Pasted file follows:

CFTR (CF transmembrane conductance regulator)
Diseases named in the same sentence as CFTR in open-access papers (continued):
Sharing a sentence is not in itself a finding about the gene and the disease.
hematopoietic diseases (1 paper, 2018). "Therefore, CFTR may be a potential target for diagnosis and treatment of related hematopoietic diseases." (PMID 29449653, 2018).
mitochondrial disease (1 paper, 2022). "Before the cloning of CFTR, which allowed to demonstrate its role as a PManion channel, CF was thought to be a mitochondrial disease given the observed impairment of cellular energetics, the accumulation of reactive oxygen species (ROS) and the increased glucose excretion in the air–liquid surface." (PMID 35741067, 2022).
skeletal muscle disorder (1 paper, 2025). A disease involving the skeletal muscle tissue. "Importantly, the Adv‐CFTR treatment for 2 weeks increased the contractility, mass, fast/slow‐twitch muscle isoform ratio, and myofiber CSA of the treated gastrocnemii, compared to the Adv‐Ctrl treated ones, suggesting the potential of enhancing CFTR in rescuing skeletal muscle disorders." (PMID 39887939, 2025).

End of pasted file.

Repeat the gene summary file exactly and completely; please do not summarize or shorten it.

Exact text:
CFTR (CF transmembrane conductance regulator)
Diseases named in the same sentence as CFTR in open-access papers (continued):
Sharing a sentence is not in itself a finding about the gene and the disease.
hematopoietic diseases (1 paper, 2018). "Therefore, CFTR may be a potential target for diagnosis and treatment of related hematopoietic diseases." (PMID 29449653, 2018).
mitochondrial disease (1 paper, 2022). "Before the cloning of CFTR, which allowed to demonstrate its role as a PManion channel, CF was thought to be a mitochondrial disease given the observed impairment of cellular energetics, the accumulation of reactive oxygen species (ROS) and the increased glucose excretion in the air–liquid surface." (PMID 35741067, 2022).
skeletal muscle disorder (1 paper, 2025). A disease involving the skeletal muscle tissue. "Importantly, the Adv‐CFTR treatment for 2 weeks increased the contractility, mass, fast/slow‐twitch muscle isoform ratio, and myofiber CSA of the treated gastrocnemii, compared to the Adv‐Ctrl treated ones, suggesting the potential of enhancing CFTR in rescuing skeletal muscle disorders." (PMID 39887939, 2025).